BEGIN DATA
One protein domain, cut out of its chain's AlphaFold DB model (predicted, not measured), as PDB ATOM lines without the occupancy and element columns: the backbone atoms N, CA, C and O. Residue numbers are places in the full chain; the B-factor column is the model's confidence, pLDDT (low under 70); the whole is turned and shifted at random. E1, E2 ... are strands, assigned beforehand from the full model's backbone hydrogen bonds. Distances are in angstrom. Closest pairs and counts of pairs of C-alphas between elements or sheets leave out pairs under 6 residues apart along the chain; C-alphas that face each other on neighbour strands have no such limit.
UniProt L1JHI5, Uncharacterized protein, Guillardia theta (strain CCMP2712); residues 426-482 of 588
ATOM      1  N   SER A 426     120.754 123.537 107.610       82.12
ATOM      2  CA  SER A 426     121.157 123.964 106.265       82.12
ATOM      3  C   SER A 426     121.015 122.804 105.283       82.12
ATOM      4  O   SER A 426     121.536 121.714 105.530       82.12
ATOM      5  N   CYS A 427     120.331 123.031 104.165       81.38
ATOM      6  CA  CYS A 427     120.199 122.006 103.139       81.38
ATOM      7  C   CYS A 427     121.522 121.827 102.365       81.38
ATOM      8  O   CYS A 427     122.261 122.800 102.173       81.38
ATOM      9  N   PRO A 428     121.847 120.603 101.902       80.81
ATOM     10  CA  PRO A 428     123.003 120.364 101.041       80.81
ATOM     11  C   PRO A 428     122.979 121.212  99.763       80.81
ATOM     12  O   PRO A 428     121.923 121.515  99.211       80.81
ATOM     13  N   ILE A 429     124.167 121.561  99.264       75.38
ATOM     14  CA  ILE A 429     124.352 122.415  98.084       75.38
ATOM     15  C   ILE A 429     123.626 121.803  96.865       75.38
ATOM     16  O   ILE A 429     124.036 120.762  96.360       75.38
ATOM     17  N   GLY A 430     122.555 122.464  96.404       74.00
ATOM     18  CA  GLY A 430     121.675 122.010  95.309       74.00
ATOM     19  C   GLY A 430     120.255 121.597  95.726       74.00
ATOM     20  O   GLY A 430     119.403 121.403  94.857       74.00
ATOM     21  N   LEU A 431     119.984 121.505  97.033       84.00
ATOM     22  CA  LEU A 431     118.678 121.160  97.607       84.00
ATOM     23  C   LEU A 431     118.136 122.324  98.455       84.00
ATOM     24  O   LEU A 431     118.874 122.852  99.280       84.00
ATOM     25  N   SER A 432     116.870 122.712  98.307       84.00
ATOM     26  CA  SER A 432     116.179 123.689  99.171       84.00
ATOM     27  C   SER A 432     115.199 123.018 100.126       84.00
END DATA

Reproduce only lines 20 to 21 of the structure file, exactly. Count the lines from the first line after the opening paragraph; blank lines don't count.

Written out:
ATOM     19  C   GLY A 430     120.255 121.597  95.726       74.00
ATOM     20  O   GLY A 430     119.403 121.403  94.857       74.00